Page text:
It was the golden hour at Brigham Young Historic Park, a perfect summer evening. I found myself smiling at the beauty of the setting as world class performer and recording artist Dallyn Vail Bayles got up to sing another number as part of the Summer 2012 Concerts in the Park series. In his easy, personable way he introduced his connection with and love for the musical, Les Miserables. The music began and as he opened his mouth, the beautiful tenor notes of Bring Him Home began to float across to grass and through the rows of folding chairs, each chair hosting a tenant riveted by the performance in front of them.
As the song continued, I heard a woman behind me whisper to her friend, “This song always makes me cry because I listened to it when my husband was dying.” Funny I should overhear someone else’s tender connection to the song when I had already been sitting there thinking about my own associations with the notes and the story and the feeling.
Dallyn sings with such unique poignancy and sensitivity, not to mention vocal skills, that you can’t help but find yourself carried away, completely transported by his music. He recently performed that same, magical musical number at the 85th birthday party of President Thomas S. Monson. The video below captures the moment and though the uproarious audience appreciation is cut off prematurely (it sounds a little bit like someone shut the door on a rainstorm), this performance brought the audience leaping to their feet in a standing ovation that brought the program to a full halt.
This dynamic performer has graced professional stages all over the United States in the national tours of Les Miserables as well as The Phantom of the Opera. He also performed in the China premiere cast of Les Miserables alongside Colm Wilkinson who originated the role of Jean Valjean and first established Bring Him Home as a song that would live in our hearts forever. He’s had many incredible performance opportunities and continues to find venues for his voice from his new home base in Utah, but it hasn’t always been obvious or easy to get to where he is today.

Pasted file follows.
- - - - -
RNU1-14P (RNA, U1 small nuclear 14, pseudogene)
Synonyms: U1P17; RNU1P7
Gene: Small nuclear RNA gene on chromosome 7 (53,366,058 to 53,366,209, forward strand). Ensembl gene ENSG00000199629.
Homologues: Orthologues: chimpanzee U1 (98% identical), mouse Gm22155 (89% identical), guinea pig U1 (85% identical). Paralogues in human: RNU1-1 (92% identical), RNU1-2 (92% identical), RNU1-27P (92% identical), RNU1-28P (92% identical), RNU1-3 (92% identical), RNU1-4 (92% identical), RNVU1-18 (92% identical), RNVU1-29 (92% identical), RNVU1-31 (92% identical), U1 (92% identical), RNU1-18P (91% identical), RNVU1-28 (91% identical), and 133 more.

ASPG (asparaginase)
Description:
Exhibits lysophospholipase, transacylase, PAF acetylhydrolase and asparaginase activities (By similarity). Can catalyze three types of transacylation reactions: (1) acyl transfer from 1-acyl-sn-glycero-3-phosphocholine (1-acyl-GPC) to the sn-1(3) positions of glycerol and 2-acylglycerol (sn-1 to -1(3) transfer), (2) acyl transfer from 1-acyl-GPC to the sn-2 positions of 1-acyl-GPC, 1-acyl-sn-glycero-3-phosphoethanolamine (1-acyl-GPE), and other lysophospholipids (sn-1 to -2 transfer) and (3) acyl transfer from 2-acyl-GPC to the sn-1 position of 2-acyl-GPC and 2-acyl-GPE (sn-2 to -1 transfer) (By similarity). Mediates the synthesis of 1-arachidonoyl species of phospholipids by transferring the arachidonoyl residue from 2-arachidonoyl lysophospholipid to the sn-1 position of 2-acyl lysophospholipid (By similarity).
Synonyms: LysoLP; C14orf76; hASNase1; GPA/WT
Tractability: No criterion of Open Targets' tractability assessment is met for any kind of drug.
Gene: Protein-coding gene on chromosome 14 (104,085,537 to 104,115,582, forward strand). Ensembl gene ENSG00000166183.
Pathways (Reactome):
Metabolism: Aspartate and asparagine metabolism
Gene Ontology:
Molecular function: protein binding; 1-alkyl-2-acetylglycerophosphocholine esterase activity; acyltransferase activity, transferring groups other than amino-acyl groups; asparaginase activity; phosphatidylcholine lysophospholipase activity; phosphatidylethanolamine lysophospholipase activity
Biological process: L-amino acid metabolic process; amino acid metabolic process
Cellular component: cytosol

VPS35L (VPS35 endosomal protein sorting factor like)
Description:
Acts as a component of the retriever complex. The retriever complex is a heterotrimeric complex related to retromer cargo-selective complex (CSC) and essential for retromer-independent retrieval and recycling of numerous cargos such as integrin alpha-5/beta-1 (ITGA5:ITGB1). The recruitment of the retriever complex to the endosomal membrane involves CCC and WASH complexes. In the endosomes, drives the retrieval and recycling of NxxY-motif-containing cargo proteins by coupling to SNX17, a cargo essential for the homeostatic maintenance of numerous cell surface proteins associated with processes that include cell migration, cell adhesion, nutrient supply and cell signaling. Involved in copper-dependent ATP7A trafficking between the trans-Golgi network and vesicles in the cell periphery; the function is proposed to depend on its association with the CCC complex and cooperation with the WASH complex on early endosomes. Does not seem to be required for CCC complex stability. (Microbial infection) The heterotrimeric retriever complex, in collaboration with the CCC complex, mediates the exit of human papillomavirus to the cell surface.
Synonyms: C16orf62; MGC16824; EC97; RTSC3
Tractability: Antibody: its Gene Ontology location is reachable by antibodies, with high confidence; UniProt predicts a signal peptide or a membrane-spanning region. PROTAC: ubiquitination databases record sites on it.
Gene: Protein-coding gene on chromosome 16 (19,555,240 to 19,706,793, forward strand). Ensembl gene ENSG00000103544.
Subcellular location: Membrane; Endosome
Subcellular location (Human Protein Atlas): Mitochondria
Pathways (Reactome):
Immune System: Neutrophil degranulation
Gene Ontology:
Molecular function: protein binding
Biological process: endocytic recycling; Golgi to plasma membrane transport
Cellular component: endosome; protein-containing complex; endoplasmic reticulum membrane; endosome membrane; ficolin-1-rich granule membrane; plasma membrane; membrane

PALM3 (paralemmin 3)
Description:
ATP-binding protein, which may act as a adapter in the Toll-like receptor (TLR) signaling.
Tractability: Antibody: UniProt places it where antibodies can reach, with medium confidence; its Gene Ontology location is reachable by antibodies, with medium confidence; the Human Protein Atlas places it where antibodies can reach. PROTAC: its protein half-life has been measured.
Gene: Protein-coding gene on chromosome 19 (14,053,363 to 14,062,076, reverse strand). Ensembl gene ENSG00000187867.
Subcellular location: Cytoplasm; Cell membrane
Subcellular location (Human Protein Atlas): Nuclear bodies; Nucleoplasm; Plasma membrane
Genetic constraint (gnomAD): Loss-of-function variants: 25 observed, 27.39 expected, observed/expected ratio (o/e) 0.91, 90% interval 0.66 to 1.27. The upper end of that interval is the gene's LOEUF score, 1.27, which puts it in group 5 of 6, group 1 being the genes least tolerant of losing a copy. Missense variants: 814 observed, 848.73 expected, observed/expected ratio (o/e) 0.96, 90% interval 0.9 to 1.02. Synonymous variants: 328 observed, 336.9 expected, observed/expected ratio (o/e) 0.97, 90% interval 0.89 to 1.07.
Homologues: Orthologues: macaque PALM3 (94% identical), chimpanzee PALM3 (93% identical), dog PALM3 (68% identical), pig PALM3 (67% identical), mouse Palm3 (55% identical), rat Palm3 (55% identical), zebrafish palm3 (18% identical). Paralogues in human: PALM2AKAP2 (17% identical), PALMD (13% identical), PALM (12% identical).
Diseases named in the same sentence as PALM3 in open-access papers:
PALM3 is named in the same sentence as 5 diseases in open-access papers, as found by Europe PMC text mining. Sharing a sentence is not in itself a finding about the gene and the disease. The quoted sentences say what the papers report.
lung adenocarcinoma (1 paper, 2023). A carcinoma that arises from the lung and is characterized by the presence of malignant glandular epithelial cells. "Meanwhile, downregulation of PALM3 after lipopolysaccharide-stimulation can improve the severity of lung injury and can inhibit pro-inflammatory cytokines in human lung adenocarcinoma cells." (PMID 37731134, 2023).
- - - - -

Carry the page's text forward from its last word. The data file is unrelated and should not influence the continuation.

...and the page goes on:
His says it was a wonderful music/drama teacher at his high school in the tiny town of Green River, Utah that first planted the seeds that would grow into an intense passion for musical theatre. She took her students to Salt Lake City to see a national tour of Les Mis and he said that he was “blown away by the talent.” He was so impressed with the way that these performers could act and sing and move people that he decided right there that he wanted to be one of them.
The feeling was a strong one, but though he got into the MDT (Music, Dance, Theatre) program at BYU, returning from his mission made him reexamine his career choice as he began to wonder with anxiety whether he could realistically support a family with this life that he’d chosen. He began to fulfill some prerequisites for medical school while still an MDT student and though he was still torn about where he’d be in the future, a very brave woman married him and made herself the one sure part of whatever was coming next for him. It was in praying and fasting together for him that they decided that he needed to stop with the split focus and commit wholeheartedly to that first love.